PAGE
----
Millennium Post

The pirates are coming for you

Somali Pirates have finally released the Panama-flagged merchant vessel MV Iceberg 1, along with six Indian sailors who were on board. Taken captive in March 2010, the owner of the cargo ship had stopped negotiations with the pirates, whilst also not paying any compensation to the sailor’s families. These sailors had been held hostage for 33 months, the longest captivity period inflicted by pirates till date. Most of them have suffered signs of physical torture and illness.

In another development, five Indian sailors, including the captain of a German oil tanker, were kidnapped by heavily armed pirates in the waters off Nigeria’s southern coast, on 17 December. The Medallion Marine company, which operated the vessel, SP Brussels, stated that the attack took place about 64 km off the oil-rich Niger Delta. The Nigerian Navy has since been deployed to trace the five Indians and the search continues.

Indeed, such incidents highlight the deteriorating piracy situation on Africa’s west coast where, as per the International Maritime Bureau (IMB), there have been 34 incidents between January and September 2012, rising from 30 in the same period last year.

This incident on Africa’s west coast was in contrast to trends on its east, where piracy incidents off the notorious Somali coast manifested a welcome dip. Off Somalia, 70 attacks were reported by ships in the first nine months of 2012, compared to 199 incidents in the same period of 2011, as per IMB. Somali piracy has fallen to a three-year low because of coordinated action by international Navies and the deployment of armed security guards by shipping companies.

It may be recalled that a force of multi-national navies has stepped up pre-emptive action against pirates, including strikes on their bases on the Somali coast. Shipping firms have also bolstered their defences with armed guards, razor wires, water cannons, safe rooms and a host of other measures. The IMB states that vessels with armed guards have never been hijacked.

Meanwhile, in early December, the Indian and Russian navies, in a gesture symbolic of international cooperation to combat piracy, conducted a joint exercise off Mumbai to test anti-piracy procedures. Though such exercises are aimed to reassure the citizenry at large, the majority however remains oblivious to this scourge because it doesn’t directly affect their daily lives. It needs to be understood that though piracy is a direct concern for shippers, insurance agencies, underwriters, crews and cargo owners, it indirectly impacts all consumers because it can drive up the price of goods, including oil and other commodities.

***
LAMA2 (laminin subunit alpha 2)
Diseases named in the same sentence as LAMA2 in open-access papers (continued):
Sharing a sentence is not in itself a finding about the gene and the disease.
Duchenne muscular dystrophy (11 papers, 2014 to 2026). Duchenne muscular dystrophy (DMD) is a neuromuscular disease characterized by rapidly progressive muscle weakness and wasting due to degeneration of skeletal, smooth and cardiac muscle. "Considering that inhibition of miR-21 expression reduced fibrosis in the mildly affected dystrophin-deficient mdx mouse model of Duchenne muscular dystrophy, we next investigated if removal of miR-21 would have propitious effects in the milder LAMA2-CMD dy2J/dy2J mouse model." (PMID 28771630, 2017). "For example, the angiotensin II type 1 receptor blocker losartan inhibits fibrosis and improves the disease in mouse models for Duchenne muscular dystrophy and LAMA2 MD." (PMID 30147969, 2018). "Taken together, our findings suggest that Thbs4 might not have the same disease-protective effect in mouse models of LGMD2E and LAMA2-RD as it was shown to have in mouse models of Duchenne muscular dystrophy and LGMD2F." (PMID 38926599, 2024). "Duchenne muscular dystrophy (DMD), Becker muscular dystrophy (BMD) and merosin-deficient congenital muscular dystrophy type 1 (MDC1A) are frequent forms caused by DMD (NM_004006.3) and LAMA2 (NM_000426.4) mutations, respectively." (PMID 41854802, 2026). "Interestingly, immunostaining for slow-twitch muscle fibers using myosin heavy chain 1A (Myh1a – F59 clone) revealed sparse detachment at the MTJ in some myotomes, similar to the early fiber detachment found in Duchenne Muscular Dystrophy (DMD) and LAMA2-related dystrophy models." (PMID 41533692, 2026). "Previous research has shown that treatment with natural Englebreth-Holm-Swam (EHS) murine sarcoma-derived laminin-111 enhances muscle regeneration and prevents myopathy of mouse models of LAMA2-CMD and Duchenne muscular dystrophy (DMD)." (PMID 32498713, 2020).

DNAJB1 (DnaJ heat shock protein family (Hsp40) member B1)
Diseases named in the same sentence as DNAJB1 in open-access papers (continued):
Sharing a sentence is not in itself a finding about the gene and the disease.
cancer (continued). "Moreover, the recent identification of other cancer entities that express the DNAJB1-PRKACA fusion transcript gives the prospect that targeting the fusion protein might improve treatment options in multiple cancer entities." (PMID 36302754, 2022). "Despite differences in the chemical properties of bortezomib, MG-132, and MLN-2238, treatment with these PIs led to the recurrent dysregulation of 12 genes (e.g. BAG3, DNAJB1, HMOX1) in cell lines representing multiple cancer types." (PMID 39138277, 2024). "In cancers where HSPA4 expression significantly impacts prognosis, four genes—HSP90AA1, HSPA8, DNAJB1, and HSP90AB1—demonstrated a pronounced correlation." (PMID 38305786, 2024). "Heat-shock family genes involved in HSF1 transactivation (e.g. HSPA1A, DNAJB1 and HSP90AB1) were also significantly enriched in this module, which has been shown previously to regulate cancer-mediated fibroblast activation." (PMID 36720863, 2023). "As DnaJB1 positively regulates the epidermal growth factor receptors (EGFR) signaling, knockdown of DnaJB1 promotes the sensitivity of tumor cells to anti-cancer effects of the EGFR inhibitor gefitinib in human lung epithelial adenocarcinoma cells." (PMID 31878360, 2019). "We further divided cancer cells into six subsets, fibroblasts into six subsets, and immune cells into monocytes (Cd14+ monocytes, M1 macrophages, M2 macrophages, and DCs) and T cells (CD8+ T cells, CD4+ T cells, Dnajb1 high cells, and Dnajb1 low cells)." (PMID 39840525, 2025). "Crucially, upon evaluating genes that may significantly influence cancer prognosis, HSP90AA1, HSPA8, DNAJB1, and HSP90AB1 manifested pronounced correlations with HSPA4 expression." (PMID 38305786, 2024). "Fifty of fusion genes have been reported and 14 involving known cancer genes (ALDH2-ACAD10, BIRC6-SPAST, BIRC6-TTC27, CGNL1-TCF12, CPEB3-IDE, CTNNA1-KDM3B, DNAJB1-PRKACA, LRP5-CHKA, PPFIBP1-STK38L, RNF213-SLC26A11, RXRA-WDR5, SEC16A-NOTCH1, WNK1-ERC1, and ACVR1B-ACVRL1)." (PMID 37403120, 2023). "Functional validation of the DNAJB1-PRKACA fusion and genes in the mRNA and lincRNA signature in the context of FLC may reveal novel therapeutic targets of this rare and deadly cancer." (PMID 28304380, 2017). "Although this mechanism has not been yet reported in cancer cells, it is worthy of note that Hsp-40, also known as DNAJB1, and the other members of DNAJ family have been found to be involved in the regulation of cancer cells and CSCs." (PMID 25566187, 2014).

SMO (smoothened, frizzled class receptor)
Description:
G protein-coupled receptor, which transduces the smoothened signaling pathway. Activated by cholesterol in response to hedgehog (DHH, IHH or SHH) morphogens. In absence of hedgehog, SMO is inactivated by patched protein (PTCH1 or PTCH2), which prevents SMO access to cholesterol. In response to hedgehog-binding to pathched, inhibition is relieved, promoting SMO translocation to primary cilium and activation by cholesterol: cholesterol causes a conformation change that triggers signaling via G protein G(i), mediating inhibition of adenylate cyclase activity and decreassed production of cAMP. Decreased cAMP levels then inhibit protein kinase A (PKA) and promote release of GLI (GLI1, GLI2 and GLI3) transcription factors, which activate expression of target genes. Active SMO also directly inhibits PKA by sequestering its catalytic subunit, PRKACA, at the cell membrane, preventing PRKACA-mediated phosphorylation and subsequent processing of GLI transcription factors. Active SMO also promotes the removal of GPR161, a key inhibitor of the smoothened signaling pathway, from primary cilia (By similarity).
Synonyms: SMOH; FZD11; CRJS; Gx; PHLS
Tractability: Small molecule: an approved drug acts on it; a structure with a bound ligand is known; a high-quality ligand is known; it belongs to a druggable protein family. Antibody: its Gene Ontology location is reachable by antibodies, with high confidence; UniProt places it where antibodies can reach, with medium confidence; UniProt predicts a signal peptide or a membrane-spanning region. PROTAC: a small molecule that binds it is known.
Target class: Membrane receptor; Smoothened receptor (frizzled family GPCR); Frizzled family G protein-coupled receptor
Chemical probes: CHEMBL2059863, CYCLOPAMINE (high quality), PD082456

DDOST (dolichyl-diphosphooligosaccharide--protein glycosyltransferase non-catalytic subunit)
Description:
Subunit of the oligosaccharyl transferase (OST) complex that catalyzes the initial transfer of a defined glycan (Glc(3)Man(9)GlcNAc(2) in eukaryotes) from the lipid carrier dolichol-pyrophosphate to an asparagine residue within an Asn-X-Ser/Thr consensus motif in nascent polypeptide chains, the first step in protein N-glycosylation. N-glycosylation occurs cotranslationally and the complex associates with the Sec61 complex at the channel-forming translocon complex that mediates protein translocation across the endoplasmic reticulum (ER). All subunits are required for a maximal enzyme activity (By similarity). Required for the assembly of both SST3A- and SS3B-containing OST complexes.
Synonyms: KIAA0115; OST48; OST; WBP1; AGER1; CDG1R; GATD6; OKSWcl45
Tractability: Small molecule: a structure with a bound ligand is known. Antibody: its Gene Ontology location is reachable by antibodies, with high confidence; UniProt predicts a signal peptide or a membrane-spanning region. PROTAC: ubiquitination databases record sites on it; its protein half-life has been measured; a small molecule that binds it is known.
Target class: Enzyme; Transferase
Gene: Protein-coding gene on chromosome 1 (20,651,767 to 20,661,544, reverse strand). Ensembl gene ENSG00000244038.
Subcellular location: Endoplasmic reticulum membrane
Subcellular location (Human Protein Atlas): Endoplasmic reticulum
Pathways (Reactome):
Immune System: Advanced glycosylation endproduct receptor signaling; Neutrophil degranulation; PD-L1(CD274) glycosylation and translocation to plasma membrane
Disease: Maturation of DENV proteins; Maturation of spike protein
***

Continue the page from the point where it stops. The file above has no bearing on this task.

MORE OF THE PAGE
The Indian Navy had commenced anti-piracy patrols in the Gulf of Aden in October 2008. In addition to escorting Indian flagged ships, many vessels of other countries have also been escorted. Merchant ships are currently being escorted along the entire length of the (490 nm long and 20 nm wide) Internationally Recommended Transit Corridor (IRTC) that has been identified for use by all merchant vessels. During its deployments, the Indian Navy ships have prevented 40 piracy attempts on merchant vessels, thus contributing immensely to the common good.

The ministry of shipping has estimated that Indian imports and exports, through the Gulf of Aden route, are valued at several billion dollars. About 20-24 Indian flagged merchant ships transit the Gulf of Aden every month. Although this accounts for only 13 percent of our trade (the remainder is carried in foreign bottoms), the crew of the most foreign flagged vessels comprise Indian nationals, as India’s large seafaring community accounts for nearly seven percent of the world’s seafarers.

On another front, the high profile case in Kerala of two Italian marines, arrested 10 months ago for the murder of two Indian fishermen, was back in the news as both were allowed to fly back home for Christmas, but would have to return within two weeks, as per the court order. The Italians also executed a Rs.6 crore ($1.3 million) bank guarantee assuring their return, as directed by the Kerala High Court. They had been arrested after they shot and killed the two Indian fishermen off the coast in Kerala on February whilst on duty on the Italian flagged merchant vessel Enrica Lexie. The two innocent fishermen were apparently mistaken to be pirates. Diplomatic relations between Italy and India dipped as a result of the incident.

An analysis of this incident illustrates the unique and unintended consequences of the cycle of anti-piracy action and reaction. As pirates operated out of Somalia, the shippers were advised to hug the Indian coast when transiting to and from the Persian Gulf. This took them through Indian fishing grounds and the Enrica Lexie encountered what were perceived to be pirates, who were fired upon. The Coast Guard then chased down the merchant ship and arrested the two marines, and for the last 10 months they have been on trial for murder.

Without doubt, the implementation of anti-piracy measures has been challenging. It is well known that pirates morphed from fishermen whose grounds were encroached upon and ended up resorting to the much more lucrative piracy business. In response, navies and coast guards took up the cause, with loosely coordinated patrols. The pirates’ response was to gain better intelligence and use mother ships to extend their reach by hundreds of miles. As an antidote, armed guards have appeared on commercial vessels. Most guards are from private maritime security companies and some from the militaries. This was the case in Italy, where Italian marines served aboard Italian flagged carriers.
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